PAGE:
The name Tanoti is derived from the Sanskrit word for weave. But make no mistake, Tanoti has a strong Sarawakian identity. It is 100 per cent owned and managed by Sarawakians. Its 16 weavers – 10 skilled and semi-skilled weavers and six trainees – are also Sarawakian.
Despite being only in business officially since May, current demand for Tanoti’s products is more than the company can cope with — thanks to fervent word of mouth.
Part of the reason is the uncompromising quality control and standards of quality which govern the whole weaving process.
“You cannot cheat on quality when it comes to songket,” said Fong as she showed thesundaypost the exquisite pieces that the weavers recently completed.
“Even a tiny flaw will be obvious for all to see.”
The final product must be perfect in weave quality and presentation. Even the most minor imperfection is required to be unravelled and rewoven – it is a non-negotiable component of the job.
Tanoti weavers are trained in two types of weaving techniques – Peninsula songket and Sarawak songket.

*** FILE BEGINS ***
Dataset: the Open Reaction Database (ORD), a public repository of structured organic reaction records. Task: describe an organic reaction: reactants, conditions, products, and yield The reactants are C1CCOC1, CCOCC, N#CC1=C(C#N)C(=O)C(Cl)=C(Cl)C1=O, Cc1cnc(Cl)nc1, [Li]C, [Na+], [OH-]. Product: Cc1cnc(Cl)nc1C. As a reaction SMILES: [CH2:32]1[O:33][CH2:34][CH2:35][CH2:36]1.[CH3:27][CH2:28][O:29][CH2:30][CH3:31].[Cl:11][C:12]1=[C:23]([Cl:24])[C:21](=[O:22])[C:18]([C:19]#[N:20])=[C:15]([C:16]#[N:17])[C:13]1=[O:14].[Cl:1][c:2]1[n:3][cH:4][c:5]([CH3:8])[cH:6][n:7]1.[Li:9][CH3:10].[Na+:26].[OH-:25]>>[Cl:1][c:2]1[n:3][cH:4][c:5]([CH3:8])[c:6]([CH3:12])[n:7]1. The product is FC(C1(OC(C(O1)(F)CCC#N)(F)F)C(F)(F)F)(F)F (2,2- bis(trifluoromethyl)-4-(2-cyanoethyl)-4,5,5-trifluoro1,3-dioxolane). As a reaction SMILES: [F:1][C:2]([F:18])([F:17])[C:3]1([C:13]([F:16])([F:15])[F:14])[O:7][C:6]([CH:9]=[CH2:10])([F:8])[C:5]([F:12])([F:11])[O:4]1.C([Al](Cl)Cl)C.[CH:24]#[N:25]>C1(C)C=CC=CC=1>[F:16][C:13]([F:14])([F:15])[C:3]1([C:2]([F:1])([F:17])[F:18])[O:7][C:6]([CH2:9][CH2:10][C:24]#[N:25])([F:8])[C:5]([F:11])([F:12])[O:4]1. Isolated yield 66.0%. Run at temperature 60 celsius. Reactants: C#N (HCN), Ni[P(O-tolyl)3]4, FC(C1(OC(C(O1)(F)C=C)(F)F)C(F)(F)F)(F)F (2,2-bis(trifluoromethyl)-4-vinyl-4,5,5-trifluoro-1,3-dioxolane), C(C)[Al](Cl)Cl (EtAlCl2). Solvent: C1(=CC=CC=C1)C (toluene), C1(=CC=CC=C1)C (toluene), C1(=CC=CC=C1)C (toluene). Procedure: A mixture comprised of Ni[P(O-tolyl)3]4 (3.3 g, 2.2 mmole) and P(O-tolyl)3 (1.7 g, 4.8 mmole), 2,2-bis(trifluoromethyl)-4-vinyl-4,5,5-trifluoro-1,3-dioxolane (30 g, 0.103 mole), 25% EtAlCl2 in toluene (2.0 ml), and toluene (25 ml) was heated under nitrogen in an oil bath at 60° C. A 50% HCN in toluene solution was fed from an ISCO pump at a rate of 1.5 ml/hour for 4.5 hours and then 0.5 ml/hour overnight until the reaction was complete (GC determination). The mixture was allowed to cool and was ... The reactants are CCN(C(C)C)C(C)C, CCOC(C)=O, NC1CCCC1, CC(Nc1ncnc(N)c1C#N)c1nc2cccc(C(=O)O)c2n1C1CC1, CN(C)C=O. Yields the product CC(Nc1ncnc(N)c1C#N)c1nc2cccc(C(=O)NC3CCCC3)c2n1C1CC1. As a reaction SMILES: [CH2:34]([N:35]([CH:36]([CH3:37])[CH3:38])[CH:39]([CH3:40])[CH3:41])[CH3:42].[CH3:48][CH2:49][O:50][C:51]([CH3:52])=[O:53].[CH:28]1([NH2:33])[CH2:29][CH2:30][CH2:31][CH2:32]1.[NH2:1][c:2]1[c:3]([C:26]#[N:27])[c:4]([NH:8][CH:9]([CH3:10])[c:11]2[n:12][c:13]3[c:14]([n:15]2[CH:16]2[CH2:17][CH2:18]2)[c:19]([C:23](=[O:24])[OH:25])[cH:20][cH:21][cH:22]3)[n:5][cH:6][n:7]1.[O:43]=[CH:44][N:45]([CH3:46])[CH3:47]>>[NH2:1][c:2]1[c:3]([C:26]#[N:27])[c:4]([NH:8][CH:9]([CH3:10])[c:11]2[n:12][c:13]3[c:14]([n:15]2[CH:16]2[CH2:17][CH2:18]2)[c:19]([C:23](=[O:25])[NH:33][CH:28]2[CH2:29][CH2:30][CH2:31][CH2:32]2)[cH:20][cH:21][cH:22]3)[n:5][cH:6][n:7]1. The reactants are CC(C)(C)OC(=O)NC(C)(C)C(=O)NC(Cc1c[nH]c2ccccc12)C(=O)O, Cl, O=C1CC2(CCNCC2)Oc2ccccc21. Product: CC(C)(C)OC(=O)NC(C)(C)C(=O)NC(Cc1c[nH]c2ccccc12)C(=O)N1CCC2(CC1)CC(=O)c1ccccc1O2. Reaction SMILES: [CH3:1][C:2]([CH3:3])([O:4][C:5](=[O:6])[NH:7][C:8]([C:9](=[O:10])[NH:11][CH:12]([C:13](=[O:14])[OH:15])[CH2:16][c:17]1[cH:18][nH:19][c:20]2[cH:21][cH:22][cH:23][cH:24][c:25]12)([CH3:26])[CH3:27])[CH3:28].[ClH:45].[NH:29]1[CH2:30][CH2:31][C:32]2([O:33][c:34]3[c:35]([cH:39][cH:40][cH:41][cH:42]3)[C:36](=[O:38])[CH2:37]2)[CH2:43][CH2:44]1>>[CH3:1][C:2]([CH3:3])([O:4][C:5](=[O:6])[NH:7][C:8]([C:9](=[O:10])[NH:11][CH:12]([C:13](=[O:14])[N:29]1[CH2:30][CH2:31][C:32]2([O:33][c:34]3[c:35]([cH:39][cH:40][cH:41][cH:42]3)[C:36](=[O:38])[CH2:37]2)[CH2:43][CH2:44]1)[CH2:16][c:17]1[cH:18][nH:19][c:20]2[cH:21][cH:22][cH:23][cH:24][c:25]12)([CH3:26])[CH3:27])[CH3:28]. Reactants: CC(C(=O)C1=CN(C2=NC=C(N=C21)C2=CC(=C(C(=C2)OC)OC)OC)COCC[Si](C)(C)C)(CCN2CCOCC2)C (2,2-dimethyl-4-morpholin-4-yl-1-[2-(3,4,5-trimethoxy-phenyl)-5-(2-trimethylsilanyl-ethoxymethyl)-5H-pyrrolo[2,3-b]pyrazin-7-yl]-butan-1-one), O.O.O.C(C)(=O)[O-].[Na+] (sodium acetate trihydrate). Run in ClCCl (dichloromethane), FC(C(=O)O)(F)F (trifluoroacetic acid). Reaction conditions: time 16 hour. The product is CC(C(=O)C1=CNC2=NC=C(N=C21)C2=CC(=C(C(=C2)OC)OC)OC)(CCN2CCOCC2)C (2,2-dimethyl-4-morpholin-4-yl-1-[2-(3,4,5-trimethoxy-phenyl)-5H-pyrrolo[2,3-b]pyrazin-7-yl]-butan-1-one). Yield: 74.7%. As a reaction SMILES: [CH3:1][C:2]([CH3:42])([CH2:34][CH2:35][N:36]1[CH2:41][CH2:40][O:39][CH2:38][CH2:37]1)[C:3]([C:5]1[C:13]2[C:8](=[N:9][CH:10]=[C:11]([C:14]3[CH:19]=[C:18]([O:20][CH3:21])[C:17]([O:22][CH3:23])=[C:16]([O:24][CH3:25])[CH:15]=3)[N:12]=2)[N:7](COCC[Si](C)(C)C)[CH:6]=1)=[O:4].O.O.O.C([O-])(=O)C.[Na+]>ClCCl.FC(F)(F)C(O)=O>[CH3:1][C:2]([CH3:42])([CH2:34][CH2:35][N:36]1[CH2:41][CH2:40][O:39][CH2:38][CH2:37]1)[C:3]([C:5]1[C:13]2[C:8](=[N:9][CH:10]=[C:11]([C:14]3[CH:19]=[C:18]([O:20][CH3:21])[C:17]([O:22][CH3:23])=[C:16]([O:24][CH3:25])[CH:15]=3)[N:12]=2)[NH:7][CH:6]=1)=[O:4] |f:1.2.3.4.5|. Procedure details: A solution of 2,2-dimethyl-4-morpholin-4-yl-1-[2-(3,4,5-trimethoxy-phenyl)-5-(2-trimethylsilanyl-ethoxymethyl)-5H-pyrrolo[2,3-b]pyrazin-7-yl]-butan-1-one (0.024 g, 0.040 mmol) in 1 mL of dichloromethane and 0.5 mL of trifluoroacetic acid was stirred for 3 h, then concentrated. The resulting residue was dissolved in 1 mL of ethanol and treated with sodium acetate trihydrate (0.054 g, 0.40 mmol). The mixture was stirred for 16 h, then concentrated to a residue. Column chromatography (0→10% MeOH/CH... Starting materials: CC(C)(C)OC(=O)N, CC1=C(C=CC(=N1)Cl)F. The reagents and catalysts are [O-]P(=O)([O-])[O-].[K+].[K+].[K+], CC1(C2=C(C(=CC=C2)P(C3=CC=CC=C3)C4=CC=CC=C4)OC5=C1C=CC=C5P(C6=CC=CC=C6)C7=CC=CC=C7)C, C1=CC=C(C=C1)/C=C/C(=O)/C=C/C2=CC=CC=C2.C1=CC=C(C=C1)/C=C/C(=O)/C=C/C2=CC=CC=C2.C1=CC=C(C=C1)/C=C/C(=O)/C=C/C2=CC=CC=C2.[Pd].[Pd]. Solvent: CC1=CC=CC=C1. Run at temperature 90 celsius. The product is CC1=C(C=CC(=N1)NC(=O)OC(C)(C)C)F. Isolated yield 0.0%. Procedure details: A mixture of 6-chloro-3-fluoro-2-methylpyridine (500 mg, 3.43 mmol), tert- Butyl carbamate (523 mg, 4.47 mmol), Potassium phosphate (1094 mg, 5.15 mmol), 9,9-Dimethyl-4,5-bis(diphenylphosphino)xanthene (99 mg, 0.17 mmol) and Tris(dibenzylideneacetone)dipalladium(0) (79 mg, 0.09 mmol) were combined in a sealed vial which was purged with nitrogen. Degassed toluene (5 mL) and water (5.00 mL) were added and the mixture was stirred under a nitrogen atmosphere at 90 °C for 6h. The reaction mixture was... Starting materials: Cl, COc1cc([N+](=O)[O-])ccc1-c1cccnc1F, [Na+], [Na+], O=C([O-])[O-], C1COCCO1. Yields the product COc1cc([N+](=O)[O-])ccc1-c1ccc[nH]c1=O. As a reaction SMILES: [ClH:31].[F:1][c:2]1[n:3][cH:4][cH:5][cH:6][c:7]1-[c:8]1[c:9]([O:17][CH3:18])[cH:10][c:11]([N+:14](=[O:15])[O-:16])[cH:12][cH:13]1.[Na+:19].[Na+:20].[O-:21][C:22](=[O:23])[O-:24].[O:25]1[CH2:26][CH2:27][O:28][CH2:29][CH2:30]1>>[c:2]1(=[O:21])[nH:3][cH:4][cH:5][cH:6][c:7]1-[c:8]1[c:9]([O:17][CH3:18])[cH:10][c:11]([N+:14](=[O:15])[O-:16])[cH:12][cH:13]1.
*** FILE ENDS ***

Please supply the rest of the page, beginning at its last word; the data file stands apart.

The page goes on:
While both can result in beautiful, luxurious textiles in the hands of a skilled weaver, there are key differences between the two.
“Sarawak songket is very irregular, very technically difficult and very demanding as it uses continuous technique,” Fong explained.
“In Sarawak songket, you will never see the lines parallel, and depending on the design, the front and reverse side of the fabric will look almost similar.
“For Peninsula, the difference between the front and reverse side is apparent. Also, Sarawak songket is thicker and there is an embossed 3D-like feel to the touch.”
Generally, Peninsula songket is relatively easier, faster and cheaper to weave compared to Sarawak songket, which has its roots in the Brunei Sultanate.
However, the overall cost and time required to craft each piece also depended on design, materials and what the client wanted, Fong pointed out.
Tanoti does not shy away from shining the spotlight on their weavers upon whose efforts a large part of the quality of the final product rests on.
For Fong, there is no question Tanoti weavers stand among the best in Malaysia. Her confidence is not plucked from thin air.
The company is serious about not only wanting Tanoti weavers to understand the production process from beginning to end, they also want them to be more than capable upholding the strict standards of quality, expected of Tanoti products.
Moreover, the weavers are expected to teach their younger counterparts to do the same.